I again confirmed one was coming and said thanks anyway, but he remained there. We drifted a few feet closer to the guard entrance and just waited for our ride, but the guy kept watching.

At this point I was doing my best to avoid eye contact and was really hoping the new ride would turn up early. About 3 minutes later, he made one more pass at asking us about a ride, while looking at us in a peculiar way and eventually started to drive off.

Our new ride came shortly thereafter and we had an entirely uneventful evening, but the incident was really all I could think about for the rest of the evening.

Intimidation Or Kindness?

I’m definitely a glass half full person. The Sing 2, “kids movie” side of me wants to believe he was just trying to be helpful and be around to assist if needed. If that was the case, I feel a bit bad about the apprehension.

But everything about the incident felt unnerving and intimidating and I don’t usually feel either of those things. Cancelling happens on both ends of the Uber spectrum for a variety of reasons. Typically, that’s the end of it.

This was the first time I’ve had someone actually drive to find me and ask me about a cancellation. That in itself might be off-putting to some. I could get over that, but the desire to connect outside of the app didn’t make me feel anymore at ease.

In fact, it made me feel really uneasy that someone wanted to take things offline in this way, particularly now knowing where I was staying.

After declining the drivers proposition of an off the Uber books ride, parking and just sitting on an empty street right next to us just felt entirely creepy. Again, if it was well intentioned, I read it wrong, but it did not feel that way.

What I’d Like To Know

I think the main thing I’m really curious to learn here, is if there are protocols or no-no’s for Uber drivers for certain situations. Like, if a rider cancels, is there something that says do not approach the customer or try to seek them out.

Obviously I got charged a fee, since the guy spent 10 minutes telling me he was where I was and then I cancelled, so he got something, but yeah — I dunno.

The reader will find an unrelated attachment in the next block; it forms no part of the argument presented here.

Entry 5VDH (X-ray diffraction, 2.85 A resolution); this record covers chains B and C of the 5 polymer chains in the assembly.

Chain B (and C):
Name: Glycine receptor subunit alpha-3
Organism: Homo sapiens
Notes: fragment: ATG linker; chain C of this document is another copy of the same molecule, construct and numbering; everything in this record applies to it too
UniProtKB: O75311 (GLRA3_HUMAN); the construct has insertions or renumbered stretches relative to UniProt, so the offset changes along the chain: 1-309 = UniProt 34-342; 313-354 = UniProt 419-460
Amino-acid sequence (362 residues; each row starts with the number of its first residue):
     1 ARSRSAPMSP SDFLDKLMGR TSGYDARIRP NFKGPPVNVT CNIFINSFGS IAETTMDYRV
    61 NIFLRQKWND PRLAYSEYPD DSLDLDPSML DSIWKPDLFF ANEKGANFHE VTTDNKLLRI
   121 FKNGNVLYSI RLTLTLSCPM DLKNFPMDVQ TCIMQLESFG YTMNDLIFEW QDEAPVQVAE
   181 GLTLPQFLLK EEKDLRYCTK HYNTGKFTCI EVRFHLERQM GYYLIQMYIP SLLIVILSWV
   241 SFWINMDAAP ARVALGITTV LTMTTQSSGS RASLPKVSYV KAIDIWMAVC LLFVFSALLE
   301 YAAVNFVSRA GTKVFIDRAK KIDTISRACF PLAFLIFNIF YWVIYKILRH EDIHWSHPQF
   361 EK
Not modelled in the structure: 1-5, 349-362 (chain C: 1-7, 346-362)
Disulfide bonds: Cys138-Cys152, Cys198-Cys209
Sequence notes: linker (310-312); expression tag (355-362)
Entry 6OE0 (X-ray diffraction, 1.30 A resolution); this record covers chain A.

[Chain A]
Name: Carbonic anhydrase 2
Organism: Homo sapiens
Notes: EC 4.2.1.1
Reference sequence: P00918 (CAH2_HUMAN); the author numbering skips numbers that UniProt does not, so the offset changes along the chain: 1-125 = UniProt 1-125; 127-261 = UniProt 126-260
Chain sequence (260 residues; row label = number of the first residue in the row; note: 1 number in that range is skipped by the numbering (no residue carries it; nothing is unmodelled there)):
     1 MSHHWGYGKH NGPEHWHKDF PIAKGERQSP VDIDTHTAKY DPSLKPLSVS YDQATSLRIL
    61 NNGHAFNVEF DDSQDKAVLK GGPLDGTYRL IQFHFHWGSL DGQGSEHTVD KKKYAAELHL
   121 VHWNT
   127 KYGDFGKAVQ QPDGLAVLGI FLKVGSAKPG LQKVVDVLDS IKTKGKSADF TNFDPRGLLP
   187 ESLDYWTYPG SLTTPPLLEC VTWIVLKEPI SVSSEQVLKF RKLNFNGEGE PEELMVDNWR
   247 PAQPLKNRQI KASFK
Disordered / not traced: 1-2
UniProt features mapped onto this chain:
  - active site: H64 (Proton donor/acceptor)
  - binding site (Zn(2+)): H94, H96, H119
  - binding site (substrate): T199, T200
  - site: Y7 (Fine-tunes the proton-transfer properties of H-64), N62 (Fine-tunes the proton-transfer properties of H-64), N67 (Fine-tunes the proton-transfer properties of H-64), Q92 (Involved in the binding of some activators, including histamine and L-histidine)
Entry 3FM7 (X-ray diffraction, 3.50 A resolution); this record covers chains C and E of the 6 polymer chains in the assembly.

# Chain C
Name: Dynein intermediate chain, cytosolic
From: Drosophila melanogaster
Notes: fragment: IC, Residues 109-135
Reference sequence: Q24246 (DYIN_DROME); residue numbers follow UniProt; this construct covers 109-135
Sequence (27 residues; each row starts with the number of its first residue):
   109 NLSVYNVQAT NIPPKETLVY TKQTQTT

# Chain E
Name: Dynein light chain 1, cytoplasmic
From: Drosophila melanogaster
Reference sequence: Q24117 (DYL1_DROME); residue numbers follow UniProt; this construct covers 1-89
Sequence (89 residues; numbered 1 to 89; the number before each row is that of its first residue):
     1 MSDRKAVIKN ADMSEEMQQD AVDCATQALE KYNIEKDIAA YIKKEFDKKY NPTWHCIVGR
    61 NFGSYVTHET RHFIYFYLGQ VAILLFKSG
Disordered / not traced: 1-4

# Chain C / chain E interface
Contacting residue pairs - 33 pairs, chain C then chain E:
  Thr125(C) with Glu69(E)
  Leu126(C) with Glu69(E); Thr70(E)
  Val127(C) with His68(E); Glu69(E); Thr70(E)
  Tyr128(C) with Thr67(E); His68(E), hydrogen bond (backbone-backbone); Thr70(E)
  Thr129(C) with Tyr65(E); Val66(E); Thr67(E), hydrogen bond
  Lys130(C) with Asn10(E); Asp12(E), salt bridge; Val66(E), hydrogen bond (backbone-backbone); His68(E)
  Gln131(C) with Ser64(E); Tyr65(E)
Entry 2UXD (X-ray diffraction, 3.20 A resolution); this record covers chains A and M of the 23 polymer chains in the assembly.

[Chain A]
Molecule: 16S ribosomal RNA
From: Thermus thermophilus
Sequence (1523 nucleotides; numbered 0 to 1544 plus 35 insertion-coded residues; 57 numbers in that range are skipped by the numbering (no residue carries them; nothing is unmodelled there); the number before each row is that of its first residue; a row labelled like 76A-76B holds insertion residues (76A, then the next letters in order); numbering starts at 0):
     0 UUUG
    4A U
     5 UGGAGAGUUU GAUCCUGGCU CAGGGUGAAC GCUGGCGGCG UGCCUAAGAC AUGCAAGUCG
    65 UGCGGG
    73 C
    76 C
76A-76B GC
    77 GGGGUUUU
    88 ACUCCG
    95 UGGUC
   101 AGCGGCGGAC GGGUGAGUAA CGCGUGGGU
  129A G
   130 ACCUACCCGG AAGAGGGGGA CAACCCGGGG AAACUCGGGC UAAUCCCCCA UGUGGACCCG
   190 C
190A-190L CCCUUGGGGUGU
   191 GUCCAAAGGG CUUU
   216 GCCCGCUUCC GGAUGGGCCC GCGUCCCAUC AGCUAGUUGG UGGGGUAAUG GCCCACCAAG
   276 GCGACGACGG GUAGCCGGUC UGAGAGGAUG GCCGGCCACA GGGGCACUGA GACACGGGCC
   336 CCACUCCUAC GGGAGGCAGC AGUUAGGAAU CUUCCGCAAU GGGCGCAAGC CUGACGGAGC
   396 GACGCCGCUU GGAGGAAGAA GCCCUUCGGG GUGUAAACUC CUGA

I’d like to believe the effort to reach me was well intentioned and hoping to assist, but he seemed to get there quickly once the cancellation happened, and not so much in the 10 minutes before.

I don’t want to cause any undue drama to the person, but I also feel like this was odd and wouldn’t be in Uber’s best interest. If there are in fact clear rules or protocols, I may change my mind, based on what’s learned.

All I know, is that had this been a solely residential street, and had there not been a guard booth and a gated complex feet from where I was standing, I probably would have called the police. It felt like intimidation and I got a vibe from the person that I rarely get.

So, was this guy probably trying to be nice, or is this very creepy?

Gilbert Ott

Gilbert Ott is an ever curious traveler and one of the world's leading travel experts. His adventures take him all over the globe, often spanning over 200,000 miles a year and his travel exploits are regularly...

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16 Comments

  1. Flag it with Uber support – this guy was trying to play you to have you cancel, then take an-off platform ride to get a higher fare. There’s too many drivers on the platform that know the ‘I’m here but can’t see you’ trick to get you to cancel.

  2. Yeah, I’d say he was just trying to be nice/helpful. Small town in Portugal, probably wanted to make sure you weren’t stranded if the next Uber didn’t come. I wouldn’t think much of it or let it bother me too much. Uber has instituted a lot of new safety features which seem pretty helpful on the surface.